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No Fate

By Steven Lloyd Wilson | Film | May 6, 2009 |

By Steven Lloyd Wilson | Film | May 6, 2009 |

We were that close to going out forever. But there was one man who taught us to fight, to storm the wire of the camps, to smash those metal motherfuckers into junk. He turned it around. He brought us back from the brink. His name is Connor. John Connor. Your son, Sarah… your unborn son.” — Kyle Reese

The Terminator films form an odd sort of franchise. They were never conceived as a trilogy. The original was written and filmed as a stand alone feature and even after the second film, James Cameron declared that he was done telling the story he wanted to tell (and the third installment suffered in his absence). They don’t have the same pop-culture cachet as Star Trek or Star Wars, but have twined themselves into popular culture more subtly. Skynet? Cyberdyne? Pity the poor bastard born in the late 70s with the name “Sarah Connor” or “John Connor”.

The films follow a simple formula: a cyborg antagonist is sent back in time to kill John or Sarah, a protagonist is sent back in time to protect them. A series of chases and escapes occur, leading up to the climactic battle in which the antagonist is defeated and the protagonist sacrifices himself. John and/or Sarah then contemplate the inevitability of fate. Structurally, the three films are nearly identical.

Although not originally planned as a trilogy, they come together thematically as an overall story, even while the general plot of each film is very similar. The first film is about Sarah and Kyle, the second about Sarah and John, the third about John and Kate. It’s a progression, passing the torch of resistance down a generation. The transformation of Sarah between the first and second films is staggering, changing from a plain and shy girl with a dead end job into a hard and driven woman pursuing a mission.

The character of the Terminator itself conceptually follows an interesting meme of 80’s films, particularly the sci-fi action sub-genre. Terminator, Predator, and Alien revolve around the idea of an unstoppable killing machine that never sleeps, never hesitates, feels no mercy. They are birthed by a universe that dwarfs human experience, a hostile cosmos and future in which we have little chance of surviving. Horror of the decade is similar: Jason, Freddie, Michael Meyers. Humanity is but grist, helpless before the anthropomorphized darkness. Explaining what that repeated archetype says about 1980’s America is a pretentious dissertation called Cthulhu Incarnate just waiting to be written.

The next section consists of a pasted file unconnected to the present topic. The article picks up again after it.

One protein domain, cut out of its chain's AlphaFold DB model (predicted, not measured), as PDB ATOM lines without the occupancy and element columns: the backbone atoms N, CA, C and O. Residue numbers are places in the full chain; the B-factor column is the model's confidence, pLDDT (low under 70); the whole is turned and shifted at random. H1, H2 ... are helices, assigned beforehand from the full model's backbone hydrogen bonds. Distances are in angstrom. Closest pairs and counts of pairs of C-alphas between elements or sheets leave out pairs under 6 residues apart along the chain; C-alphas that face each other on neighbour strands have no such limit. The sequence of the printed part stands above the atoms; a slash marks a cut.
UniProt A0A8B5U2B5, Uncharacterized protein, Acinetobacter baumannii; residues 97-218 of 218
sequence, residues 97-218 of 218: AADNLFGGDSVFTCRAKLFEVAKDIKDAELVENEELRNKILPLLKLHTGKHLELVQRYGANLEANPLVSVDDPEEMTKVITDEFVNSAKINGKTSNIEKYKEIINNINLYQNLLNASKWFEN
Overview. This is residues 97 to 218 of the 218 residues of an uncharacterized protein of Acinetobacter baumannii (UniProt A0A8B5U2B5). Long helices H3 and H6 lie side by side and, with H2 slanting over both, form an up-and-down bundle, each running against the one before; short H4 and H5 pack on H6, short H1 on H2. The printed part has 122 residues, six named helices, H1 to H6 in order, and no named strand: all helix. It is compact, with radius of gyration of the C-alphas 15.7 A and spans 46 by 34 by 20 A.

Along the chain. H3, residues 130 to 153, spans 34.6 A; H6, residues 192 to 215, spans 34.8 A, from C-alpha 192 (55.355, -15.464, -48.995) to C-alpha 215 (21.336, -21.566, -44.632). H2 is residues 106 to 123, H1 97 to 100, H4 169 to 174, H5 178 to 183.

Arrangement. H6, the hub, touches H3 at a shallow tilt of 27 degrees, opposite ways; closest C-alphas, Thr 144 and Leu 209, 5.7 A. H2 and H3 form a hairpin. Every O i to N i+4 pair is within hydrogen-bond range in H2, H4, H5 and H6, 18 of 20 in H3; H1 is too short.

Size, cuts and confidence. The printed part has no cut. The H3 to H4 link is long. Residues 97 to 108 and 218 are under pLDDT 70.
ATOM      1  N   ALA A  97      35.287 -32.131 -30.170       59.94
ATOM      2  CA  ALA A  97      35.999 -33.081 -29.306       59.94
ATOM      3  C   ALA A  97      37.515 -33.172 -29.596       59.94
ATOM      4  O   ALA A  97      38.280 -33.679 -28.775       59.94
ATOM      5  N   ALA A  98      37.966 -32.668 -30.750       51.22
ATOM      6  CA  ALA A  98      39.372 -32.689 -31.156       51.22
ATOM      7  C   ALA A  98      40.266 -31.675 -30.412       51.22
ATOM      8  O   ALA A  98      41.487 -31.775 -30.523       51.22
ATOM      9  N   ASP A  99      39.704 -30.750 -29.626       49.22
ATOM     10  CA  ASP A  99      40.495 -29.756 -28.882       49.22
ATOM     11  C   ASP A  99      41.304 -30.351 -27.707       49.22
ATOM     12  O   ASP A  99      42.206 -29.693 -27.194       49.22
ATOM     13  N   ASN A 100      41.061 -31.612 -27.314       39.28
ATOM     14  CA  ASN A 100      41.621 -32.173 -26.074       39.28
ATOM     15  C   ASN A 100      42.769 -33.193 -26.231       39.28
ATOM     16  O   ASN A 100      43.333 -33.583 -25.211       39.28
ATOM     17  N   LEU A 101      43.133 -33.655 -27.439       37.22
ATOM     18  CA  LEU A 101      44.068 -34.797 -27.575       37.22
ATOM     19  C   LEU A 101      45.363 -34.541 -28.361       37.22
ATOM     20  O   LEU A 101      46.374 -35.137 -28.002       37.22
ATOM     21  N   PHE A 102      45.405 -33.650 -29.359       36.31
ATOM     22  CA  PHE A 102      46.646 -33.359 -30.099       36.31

The theme music has made its mark similar to the Star Wars themes, although less pronounced. Most people probably couldn’t summon to memory the theme music to Terminator if asked on the spot, but the instant the repeated five bass beats struck at the beginning of the first teaser for Terminator Salavation you knew that it was for a Terminator film. The haunting electronic reeds that whistle under the bass beats play as a dirge to the coming apocalypse throughout the films.

The overall theme layered beneath the running and explosions is the nature of fate. “No fate but what we make for ourselves” is the epitaph on Sarah’s grave in the third film. All three films are battles against fate, against an inevitable and horrific future. The irony of course is that the fight against fate is often what allows that fate to unfold. The debris of the Terminator is the basis for the research into creating the first terminators. Skynet is given control of our defense systems in order to combat a virus, which is actually Skynet itself. The time travel device central to the films takes on the form of a snake eating its own tail.